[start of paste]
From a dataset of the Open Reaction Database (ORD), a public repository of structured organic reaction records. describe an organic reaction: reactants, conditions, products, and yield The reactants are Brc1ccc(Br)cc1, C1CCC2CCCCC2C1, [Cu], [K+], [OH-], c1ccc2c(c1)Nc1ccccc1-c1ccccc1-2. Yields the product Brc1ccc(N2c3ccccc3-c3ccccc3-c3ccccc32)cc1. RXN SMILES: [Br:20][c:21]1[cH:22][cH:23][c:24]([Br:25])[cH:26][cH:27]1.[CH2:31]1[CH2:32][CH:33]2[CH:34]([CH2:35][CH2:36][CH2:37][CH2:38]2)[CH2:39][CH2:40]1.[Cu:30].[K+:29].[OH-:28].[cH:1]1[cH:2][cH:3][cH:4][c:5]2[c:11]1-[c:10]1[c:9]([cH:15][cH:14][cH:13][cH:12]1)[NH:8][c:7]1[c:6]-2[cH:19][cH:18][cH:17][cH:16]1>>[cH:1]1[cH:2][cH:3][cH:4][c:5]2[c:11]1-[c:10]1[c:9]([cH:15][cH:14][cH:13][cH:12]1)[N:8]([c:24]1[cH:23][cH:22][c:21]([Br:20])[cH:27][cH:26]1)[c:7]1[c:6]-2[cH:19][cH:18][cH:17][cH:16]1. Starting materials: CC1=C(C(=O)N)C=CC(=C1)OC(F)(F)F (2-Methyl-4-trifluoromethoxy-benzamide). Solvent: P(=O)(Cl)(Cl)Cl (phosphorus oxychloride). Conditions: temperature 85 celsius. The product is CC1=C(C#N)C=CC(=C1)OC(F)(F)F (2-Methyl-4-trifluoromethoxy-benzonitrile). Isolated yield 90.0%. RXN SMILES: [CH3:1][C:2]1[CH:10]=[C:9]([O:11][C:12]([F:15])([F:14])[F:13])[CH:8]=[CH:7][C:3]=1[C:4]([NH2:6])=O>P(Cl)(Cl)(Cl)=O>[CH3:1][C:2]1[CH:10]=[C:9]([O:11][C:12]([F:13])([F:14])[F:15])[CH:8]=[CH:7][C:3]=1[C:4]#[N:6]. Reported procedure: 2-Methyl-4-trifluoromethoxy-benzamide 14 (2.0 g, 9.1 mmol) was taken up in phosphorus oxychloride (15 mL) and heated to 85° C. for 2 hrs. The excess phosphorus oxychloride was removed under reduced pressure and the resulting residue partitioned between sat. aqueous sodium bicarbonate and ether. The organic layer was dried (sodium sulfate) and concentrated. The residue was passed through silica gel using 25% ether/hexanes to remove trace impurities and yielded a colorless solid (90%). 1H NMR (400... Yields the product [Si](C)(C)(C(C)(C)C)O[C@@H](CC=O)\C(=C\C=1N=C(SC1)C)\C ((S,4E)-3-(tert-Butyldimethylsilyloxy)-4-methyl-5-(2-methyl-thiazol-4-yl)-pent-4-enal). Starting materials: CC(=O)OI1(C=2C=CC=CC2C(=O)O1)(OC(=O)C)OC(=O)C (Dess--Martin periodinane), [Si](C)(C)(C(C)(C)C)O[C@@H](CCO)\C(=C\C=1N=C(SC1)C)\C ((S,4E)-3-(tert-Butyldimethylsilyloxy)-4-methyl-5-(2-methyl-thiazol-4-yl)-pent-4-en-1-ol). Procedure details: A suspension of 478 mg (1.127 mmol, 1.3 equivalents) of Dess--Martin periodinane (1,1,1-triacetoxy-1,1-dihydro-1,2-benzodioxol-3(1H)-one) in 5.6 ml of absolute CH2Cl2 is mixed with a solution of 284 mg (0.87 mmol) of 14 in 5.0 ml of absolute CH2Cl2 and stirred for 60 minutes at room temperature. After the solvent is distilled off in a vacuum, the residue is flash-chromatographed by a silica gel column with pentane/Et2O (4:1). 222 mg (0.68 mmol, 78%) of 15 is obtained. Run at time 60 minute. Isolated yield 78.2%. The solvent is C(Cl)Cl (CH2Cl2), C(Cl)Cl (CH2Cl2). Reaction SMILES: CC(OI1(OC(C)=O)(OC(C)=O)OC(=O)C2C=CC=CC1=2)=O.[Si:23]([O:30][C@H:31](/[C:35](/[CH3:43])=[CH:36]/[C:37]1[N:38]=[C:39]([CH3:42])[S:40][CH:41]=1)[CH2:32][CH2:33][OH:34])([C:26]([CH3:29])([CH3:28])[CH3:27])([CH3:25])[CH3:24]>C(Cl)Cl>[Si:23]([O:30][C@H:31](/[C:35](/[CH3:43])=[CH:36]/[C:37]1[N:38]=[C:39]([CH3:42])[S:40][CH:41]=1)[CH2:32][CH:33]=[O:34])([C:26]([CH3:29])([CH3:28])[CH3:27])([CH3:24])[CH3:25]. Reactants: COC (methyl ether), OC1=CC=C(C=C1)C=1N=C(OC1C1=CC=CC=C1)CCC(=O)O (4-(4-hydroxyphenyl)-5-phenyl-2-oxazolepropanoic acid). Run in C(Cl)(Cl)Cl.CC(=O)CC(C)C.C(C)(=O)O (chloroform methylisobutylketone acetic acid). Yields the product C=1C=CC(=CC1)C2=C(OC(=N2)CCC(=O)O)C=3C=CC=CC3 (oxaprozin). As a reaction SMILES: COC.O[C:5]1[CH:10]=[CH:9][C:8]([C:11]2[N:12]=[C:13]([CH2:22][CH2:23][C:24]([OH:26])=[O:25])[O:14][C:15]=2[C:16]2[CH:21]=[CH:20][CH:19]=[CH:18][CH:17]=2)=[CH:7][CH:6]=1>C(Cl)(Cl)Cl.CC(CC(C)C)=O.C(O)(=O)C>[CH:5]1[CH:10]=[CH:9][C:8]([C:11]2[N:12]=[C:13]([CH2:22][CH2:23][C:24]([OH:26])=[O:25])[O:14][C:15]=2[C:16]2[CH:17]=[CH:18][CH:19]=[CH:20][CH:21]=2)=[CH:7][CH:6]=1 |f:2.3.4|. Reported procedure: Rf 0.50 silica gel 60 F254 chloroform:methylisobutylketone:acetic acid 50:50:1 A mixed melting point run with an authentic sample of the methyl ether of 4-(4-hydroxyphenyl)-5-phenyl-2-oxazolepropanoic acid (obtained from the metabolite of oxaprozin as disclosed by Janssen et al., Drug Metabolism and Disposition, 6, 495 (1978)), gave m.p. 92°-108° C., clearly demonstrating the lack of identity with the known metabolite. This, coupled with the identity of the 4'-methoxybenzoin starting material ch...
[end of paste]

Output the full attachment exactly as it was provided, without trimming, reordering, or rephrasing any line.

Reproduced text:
From a dataset of the Open Reaction Database (ORD), a public repository of structured organic reaction records. describe an organic reaction: reactants, conditions, products, and yield The reactants are Brc1ccc(Br)cc1, C1CCC2CCCCC2C1, [Cu], [K+], [OH-], c1ccc2c(c1)Nc1ccccc1-c1ccccc1-2. Yields the product Brc1ccc(N2c3ccccc3-c3ccccc3-c3ccccc32)cc1. RXN SMILES: [Br:20][c:21]1[cH:22][cH:23][c:24]([Br:25])[cH:26][cH:27]1.[CH2:31]1[CH2:32][CH:33]2[CH:34]([CH2:35][CH2:36][CH2:37][CH2:38]2)[CH2:39][CH2:40]1.[Cu:30].[K+:29].[OH-:28].[cH:1]1[cH:2][cH:3][cH:4][c:5]2[c:11]1-[c:10]1[c:9]([cH:15][cH:14][cH:13][cH:12]1)[NH:8][c:7]1[c:6]-2[cH:19][cH:18][cH:17][cH:16]1>>[cH:1]1[cH:2][cH:3][cH:4][c:5]2[c:11]1-[c:10]1[c:9]([cH:15][cH:14][cH:13][cH:12]1)[N:8]([c:24]1[cH:23][cH:22][c:21]([Br:20])[cH:27][cH:26]1)[c:7]1[c:6]-2[cH:19][cH:18][cH:17][cH:16]1. Starting materials: CC1=C(C(=O)N)C=CC(=C1)OC(F)(F)F (2-Methyl-4-trifluoromethoxy-benzamide). Solvent: P(=O)(Cl)(Cl)Cl (phosphorus oxychloride). Conditions: temperature 85 celsius. The product is CC1=C(C#N)C=CC(=C1)OC(F)(F)F (2-Methyl-4-trifluoromethoxy-benzonitrile). Isolated yield 90.0%. RXN SMILES: [CH3:1][C:2]1[CH:10]=[C:9]([O:11][C:12]([F:15])([F:14])[F:13])[CH:8]=[CH:7][C:3]=1[C:4]([NH2:6])=O>P(Cl)(Cl)(Cl)=O>[CH3:1][C:2]1[CH:10]=[C:9]([O:11][C:12]([F:13])([F:14])[F:15])[CH:8]=[CH:7][C:3]=1[C:4]#[N:6]. Reported procedure: 2-Methyl-4-trifluoromethoxy-benzamide 14 (2.0 g, 9.1 mmol) was taken up in phosphorus oxychloride (15 mL) and heated to 85° C. for 2 hrs. The excess phosphorus oxychloride was removed under reduced pressure and the resulting residue partitioned between sat. aqueous sodium bicarbonate and ether. The organic layer was dried (sodium sulfate) and concentrated. The residue was passed through silica gel using 25% ether/hexanes to remove trace impurities and yielded a colorless solid (90%). 1H NMR (400... Yields the product [Si](C)(C)(C(C)(C)C)O[C@@H](CC=O)\C(=C\C=1N=C(SC1)C)\C ((S,4E)-3-(tert-Butyldimethylsilyloxy)-4-methyl-5-(2-methyl-thiazol-4-yl)-pent-4-enal). Starting materials: CC(=O)OI1(C=2C=CC=CC2C(=O)O1)(OC(=O)C)OC(=O)C (Dess--Martin periodinane), [Si](C)(C)(C(C)(C)C)O[C@@H](CCO)\C(=C\C=1N=C(SC1)C)\C ((S,4E)-3-(tert-Butyldimethylsilyloxy)-4-methyl-5-(2-methyl-thiazol-4-yl)-pent-4-en-1-ol). Procedure details: A suspension of 478 mg (1.127 mmol, 1.3 equivalents) of Dess--Martin periodinane (1,1,1-triacetoxy-1,1-dihydro-1,2-benzodioxol-3(1H)-one) in 5.6 ml of absolute CH2Cl2 is mixed with a solution of 284 mg (0.87 mmol) of 14 in 5.0 ml of absolute CH2Cl2 and stirred for 60 minutes at room temperature. After the solvent is distilled off in a vacuum, the residue is flash-chromatographed by a silica gel column with pentane/Et2O (4:1). 222 mg (0.68 mmol, 78%) of 15 is obtained. Run at time 60 minute. Isolated yield 78.2%. The solvent is C(Cl)Cl (CH2Cl2), C(Cl)Cl (CH2Cl2). Reaction SMILES: CC(OI1(OC(C)=O)(OC(C)=O)OC(=O)C2C=CC=CC1=2)=O.[Si:23]([O:30][C@H:31](/[C:35](/[CH3:43])=[CH:36]/[C:37]1[N:38]=[C:39]([CH3:42])[S:40][CH:41]=1)[CH2:32][CH2:33][OH:34])([C:26]([CH3:29])([CH3:28])[CH3:27])([CH3:25])[CH3:24]>C(Cl)Cl>[Si:23]([O:30][C@H:31](/[C:35](/[CH3:43])=[CH:36]/[C:37]1[N:38]=[C:39]([CH3:42])[S:40][CH:41]=1)[CH2:32][CH:33]=[O:34])([C:26]([CH3:29])([CH3:28])[CH3:27])([CH3:24])[CH3:25]. Reactants: COC (methyl ether), OC1=CC=C(C=C1)C=1N=C(OC1C1=CC=CC=C1)CCC(=O)O (4-(4-hydroxyphenyl)-5-phenyl-2-oxazolepropanoic acid). Run in C(Cl)(Cl)Cl.CC(=O)CC(C)C.C(C)(=O)O (chloroform methylisobutylketone acetic acid). Yields the product C=1C=CC(=CC1)C2=C(OC(=N2)CCC(=O)O)C=3C=CC=CC3 (oxaprozin). As a reaction SMILES: COC.O[C:5]1[CH:10]=[CH:9][C:8]([C:11]2[N:12]=[C:13]([CH2:22][CH2:23][C:24]([OH:26])=[O:25])[O:14][C:15]=2[C:16]2[CH:21]=[CH:20][CH:19]=[CH:18][CH:17]=2)=[CH:7][CH:6]=1>C(Cl)(Cl)Cl.CC(CC(C)C)=O.C(O)(=O)C>[CH:5]1[CH:10]=[CH:9][C:8]([C:11]2[N:12]=[C:13]([CH2:22][CH2:23][C:24]([OH:26])=[O:25])[O:14][C:15]=2[C:16]2[CH:17]=[CH:18][CH:19]=[CH:20][CH:21]=2)=[CH:7][CH:6]=1 |f:2.3.4|. Reported procedure: Rf 0.50 silica gel 60 F254 chloroform:methylisobutylketone:acetic acid 50:50:1 A mixed melting point run with an authentic sample of the methyl ether of 4-(4-hydroxyphenyl)-5-phenyl-2-oxazolepropanoic acid (obtained from the metabolite of oxaprozin as disclosed by Janssen et al., Drug Metabolism and Disposition, 6, 495 (1978)), gave m.p. 92°-108° C., clearly demonstrating the lack of identity with the known metabolite. This, coupled with the identity of the 4'-methoxybenzoin starting material ch...